Wednesday, January 28, 2015

Makefile in Go


I’ve been having an exchange with some readers about rake and go. In the end I took a page out of the golang playbook and created my own make.go although it was specialized for easy/hound it could be modified to be a more general purpose make program. Granted the more general purpose it becomes the more it's like the actual make. And then there is the installinator project I have been working on where some of this would make plenty of sense.

BLEET - rake and golang?

I'm having a hard  time reconciling the logic that combined Rake and Golang in the etsy/hound project. Why on earth? Most systems already have make and the go authors have some tools that'll construct and assemble the code nicely.

Sunday, January 25, 2015

What a waste of a perfectly good USB drive

My family and I are planning a trip to Disney World in the next few months. In response Disney has decided to send us a USB drive with a message "plug it in for a message" or something like that. The drive itself is a 1 GB device. On the drive is a single HTML file which when opened will redirect your browser to the Internet where it downloads and plays a video. Cute? I'm grateful I did not ask to install any software.

Now that I have watched the video I want to reuse the drive for other purposes. In fact since it was only one gigabyte I thought I would reuse it to install my favorite operating system. After working on the many small details required to create a USB bootable version of my favorite Linux distribution I have come to realize that the device is partially crippled. While the read times are acceptable because the file that is read from the device is very small using it as a bootable operating system device is extremely painful.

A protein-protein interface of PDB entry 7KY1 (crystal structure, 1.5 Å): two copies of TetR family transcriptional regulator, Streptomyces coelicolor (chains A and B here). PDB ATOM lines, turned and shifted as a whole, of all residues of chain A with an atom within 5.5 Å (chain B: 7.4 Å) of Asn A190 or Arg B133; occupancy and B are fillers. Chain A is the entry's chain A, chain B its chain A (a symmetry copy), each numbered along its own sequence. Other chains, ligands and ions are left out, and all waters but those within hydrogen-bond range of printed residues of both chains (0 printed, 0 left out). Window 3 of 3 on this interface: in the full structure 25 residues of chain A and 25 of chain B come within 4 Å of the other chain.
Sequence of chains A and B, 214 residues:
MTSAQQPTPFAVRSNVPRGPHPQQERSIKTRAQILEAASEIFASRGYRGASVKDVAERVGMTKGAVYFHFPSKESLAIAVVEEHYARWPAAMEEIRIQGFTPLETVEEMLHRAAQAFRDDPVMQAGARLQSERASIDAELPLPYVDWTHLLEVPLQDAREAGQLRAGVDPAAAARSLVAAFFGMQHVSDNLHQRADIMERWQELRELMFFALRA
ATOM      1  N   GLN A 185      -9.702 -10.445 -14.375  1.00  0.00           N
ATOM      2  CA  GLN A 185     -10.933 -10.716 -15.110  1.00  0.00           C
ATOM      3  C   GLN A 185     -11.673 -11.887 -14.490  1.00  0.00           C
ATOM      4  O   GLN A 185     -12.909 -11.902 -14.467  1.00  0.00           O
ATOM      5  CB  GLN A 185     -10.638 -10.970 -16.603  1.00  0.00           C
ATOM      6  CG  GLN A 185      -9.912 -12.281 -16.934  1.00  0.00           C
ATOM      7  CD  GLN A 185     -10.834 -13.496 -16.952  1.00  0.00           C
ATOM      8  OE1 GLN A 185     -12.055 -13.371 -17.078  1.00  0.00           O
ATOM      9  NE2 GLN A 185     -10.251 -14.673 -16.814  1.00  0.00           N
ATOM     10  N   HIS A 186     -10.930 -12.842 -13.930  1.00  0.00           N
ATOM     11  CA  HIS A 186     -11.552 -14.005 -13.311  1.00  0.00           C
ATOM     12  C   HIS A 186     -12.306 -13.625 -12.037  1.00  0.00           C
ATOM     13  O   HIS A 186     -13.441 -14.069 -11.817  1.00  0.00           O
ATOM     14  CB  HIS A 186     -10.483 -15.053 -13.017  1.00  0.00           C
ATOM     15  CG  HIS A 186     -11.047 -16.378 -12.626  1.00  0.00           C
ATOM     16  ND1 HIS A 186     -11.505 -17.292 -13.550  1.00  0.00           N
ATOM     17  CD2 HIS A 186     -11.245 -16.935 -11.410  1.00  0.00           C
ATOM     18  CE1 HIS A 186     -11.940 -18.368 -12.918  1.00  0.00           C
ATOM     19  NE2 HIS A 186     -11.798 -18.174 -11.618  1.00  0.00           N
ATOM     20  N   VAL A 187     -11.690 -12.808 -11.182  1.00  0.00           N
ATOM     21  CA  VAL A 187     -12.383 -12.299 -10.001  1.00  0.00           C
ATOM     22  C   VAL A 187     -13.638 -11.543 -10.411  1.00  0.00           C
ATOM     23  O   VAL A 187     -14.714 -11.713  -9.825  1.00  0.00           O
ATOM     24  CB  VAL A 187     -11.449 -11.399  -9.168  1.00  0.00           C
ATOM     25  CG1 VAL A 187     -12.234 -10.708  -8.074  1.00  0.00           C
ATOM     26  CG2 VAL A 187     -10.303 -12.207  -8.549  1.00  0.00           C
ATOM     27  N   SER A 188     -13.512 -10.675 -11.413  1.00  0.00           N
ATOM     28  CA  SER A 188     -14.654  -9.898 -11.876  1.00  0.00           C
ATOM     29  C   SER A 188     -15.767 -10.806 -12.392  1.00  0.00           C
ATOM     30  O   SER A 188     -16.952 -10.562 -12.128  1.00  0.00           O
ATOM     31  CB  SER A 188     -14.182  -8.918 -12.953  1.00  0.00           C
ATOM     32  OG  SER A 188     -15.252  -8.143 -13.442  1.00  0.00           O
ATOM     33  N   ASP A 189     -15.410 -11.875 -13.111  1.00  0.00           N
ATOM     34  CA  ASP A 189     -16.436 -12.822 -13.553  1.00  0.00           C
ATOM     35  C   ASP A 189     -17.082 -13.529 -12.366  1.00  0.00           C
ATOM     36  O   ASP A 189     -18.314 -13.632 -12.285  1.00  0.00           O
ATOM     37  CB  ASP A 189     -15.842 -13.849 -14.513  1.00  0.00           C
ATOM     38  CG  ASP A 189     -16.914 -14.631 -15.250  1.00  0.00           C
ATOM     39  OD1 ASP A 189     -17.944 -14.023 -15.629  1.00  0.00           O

I have decided to buy a better USB device instead of trying to reuse this one. But it would have been nice.

"REST is not a silver bullet"

I was reading the article "REST is not a silver bullet" as published on "prismatic", however, after reading the article I wanted to comment on the post. Commenting required registration. However, once I registered the link in my reading list redirected me to additional registration tasks. What a waste!

The author had a number of complaints; but while not wrong they were not as correct as written. The big issue is/was REST and HTTP, however, I've read a lot on the subject and most authors seem to believe that (a) HTTP is ubiquitous, it's well understood, and easy to implement. (b) it's trivial to add SSL. (c) there are plenty of tools for testing and debugging. (d) it is scalable and concurrent. (e) REST just gives the transaction context. (f) long-pole and web sockets can fill additional gaps.

I suppose there are plenty of reasons to hate HTTP/REST but most arguments are limited.